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San Diego's Carrizo Gorge railroad doomed once more

Latest incarnation as bizarre as its predecessors

Carrizo Gorge Trestles - Image by Andy Boyd
Carrizo Gorge Trestles
Pacific Imperial Railroad logo

Merriam-Webster defines conglomerate as “a widely diversified corporation.” But Donald Stoecklein, chief compliance officer for the Pacific Imperial Railroad — the company that leases from the Metropolitan Transit System a 70-mile stretch of track from the border at Campo to Plaster City in Imperial County — defines “conglomerate” as “three or more parties interested in the same transaction.”

Stoecklein gave his definition during a December interview while answering questions about inconsistencies the company gave in a October 28, 2015, press release; that was the date it announced that a New York–based conglomerate, Conatus Capital Group Inc., had acquired majority controlling interest in Pacific Imperial Railroad.

After closer review, it was discovered that Conatus Capital Group Inc. isn’t based in New York but was registered in Nevada in August 2015, two months before Pacific Imperial Railroad’s announcement. Adding to the confusion, there is a large hedge-fund investment firm named Conatus Capital Management in the New York area but it has no ties to the railroad.

The inconsistencies contribute to the mystery surrounding the railroad and its progress in completing the long-desired binational railroad.

Uphill climb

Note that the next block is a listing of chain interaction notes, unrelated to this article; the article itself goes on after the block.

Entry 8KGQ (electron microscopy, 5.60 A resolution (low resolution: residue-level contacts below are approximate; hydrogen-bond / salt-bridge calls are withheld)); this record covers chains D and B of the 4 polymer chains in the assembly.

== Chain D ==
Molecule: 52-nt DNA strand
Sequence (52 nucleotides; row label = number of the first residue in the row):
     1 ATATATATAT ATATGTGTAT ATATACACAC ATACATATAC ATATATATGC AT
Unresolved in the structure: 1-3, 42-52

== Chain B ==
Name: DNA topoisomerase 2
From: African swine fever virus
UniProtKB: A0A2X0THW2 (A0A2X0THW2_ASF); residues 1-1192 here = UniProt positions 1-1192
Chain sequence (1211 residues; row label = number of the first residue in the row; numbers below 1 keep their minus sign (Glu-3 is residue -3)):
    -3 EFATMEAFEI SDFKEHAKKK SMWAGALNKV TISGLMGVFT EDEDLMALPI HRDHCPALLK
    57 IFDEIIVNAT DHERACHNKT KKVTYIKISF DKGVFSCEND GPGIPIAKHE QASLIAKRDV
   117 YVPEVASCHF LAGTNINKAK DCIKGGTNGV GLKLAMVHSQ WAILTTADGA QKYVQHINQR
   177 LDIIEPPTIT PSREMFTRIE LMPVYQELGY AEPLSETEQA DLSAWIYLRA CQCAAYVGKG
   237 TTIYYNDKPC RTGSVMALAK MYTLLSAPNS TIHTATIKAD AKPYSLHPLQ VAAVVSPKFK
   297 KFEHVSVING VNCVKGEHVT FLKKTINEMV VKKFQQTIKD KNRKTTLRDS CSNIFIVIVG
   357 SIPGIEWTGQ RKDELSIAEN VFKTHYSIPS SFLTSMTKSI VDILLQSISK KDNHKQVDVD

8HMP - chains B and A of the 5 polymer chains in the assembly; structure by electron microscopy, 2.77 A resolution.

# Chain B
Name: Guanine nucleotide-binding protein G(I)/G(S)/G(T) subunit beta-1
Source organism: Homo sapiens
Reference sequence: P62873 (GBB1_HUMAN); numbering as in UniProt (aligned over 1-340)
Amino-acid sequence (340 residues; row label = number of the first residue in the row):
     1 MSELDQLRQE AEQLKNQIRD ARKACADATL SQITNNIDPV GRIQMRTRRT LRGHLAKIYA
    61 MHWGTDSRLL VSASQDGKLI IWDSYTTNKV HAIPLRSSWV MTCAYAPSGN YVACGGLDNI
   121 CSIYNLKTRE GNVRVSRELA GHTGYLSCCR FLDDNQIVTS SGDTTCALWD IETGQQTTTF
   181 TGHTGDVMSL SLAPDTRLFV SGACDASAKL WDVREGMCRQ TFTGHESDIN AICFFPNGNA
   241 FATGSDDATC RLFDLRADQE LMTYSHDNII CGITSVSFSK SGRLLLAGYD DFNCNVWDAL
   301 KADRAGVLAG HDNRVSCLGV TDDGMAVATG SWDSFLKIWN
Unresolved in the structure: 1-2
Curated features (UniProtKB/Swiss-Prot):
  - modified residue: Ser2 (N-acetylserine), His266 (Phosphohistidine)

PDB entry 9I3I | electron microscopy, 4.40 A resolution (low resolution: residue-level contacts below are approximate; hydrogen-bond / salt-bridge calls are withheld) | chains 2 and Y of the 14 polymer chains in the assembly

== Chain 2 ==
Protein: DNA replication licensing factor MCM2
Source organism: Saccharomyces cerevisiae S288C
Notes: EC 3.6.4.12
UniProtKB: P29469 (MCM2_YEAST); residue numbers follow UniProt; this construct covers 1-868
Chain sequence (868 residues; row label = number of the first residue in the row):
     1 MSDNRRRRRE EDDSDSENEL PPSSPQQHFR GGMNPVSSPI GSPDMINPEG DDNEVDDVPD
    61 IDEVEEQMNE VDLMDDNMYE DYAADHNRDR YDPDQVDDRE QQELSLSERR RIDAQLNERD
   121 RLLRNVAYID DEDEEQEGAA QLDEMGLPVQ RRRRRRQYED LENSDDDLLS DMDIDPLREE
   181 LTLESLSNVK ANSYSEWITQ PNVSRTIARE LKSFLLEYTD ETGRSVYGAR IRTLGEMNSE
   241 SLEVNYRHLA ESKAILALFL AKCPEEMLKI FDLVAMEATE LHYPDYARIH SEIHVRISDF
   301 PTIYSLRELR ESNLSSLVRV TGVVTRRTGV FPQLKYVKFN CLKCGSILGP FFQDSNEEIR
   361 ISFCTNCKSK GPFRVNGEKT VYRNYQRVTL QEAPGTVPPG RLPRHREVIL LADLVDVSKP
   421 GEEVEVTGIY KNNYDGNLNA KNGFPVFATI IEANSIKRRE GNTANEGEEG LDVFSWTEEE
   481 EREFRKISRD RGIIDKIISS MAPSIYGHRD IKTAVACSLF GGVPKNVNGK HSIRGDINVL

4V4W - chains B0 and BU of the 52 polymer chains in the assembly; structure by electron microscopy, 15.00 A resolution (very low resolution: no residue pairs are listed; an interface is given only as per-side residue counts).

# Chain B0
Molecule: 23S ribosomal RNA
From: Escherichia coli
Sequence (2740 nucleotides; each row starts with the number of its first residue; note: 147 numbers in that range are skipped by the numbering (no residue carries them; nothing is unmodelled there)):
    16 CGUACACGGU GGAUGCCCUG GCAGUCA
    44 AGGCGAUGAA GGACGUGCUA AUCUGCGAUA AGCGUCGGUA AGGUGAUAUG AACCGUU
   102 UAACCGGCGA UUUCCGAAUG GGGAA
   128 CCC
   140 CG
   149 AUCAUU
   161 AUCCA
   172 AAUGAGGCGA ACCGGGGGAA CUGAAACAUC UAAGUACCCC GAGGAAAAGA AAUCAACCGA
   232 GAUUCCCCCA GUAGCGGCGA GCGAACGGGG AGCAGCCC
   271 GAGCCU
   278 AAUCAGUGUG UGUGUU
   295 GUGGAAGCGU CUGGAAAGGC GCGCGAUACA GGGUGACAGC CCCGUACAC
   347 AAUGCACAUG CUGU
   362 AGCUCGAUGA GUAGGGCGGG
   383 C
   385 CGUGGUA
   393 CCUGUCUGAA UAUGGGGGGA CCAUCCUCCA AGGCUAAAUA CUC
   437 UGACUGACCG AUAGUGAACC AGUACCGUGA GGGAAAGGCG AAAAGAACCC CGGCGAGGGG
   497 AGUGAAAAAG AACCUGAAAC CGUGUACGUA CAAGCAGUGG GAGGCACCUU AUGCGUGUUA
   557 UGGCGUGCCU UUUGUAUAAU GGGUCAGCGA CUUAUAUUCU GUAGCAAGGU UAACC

Pacific Imperial Railroad’s press release intended to quell controversy that has plagued the company since 2012, when it entered into a 99-year lease with the San Diego County Metropolitan Transit System.

Paul Jablonski

The terms of the deal were simple: Pacific Imperial agreed to pay $1 million a year to lease the track and to rehabilitate the deteriorating hundred-year-old line. Transit-system chief Paul Jablonski, and others, viewed the agreement as one that could potentially result in San Diego County becoming a transportation-and-shipping hub.

But in the three-plus years since signing the lease, questions have surfaced regarding the company’s shareholders. Former employees and shareholders claim the current group is using the line as a vehicle for fraud rather than one to transport goods from Mexico.

Tracks in Carrizo Gorge

What Jablonski didn’t mention in 2012 was that Pacific Imperial Railroad was just a new name for Carrizo Gorge Railway, the company that had rights to the line since 2004. The shareholders and management were the same ones who had been incapable of moving any freight since 2007.

In fact, as reported by the Reader, freight took a back seat to allegations of fraud and illegal activity. Since 2007, Carrizo Gorge Railway had been ordered to return $2 million to former investors Gina Seau, Gary Jacobs of Qualcomm, developer Corky McMillin, and Mark Arabo of the Neighborhood Market Association, among others.

Adding to the railroad’s woes, in 2010 the federal government fined the company $1.6 million after agents found 202 pounds of marijuana stashed on an empty railcar from Mexico.

Perpetual controversy

Conatus Capital Group was was formed in Nevada last year by the Securities Law Institute, which is owned by Donald Stoecklein and has been used to register a number of entities with ties to the railroad. Conatus Capital’s estimated worth at the time of filing was listed at $10,000. Pacific Imperial’s president, Arturo Alemany, a longtime railroad executive, was named as the group’s president, director, and treasurer. His brother Alexander was listed as secretary.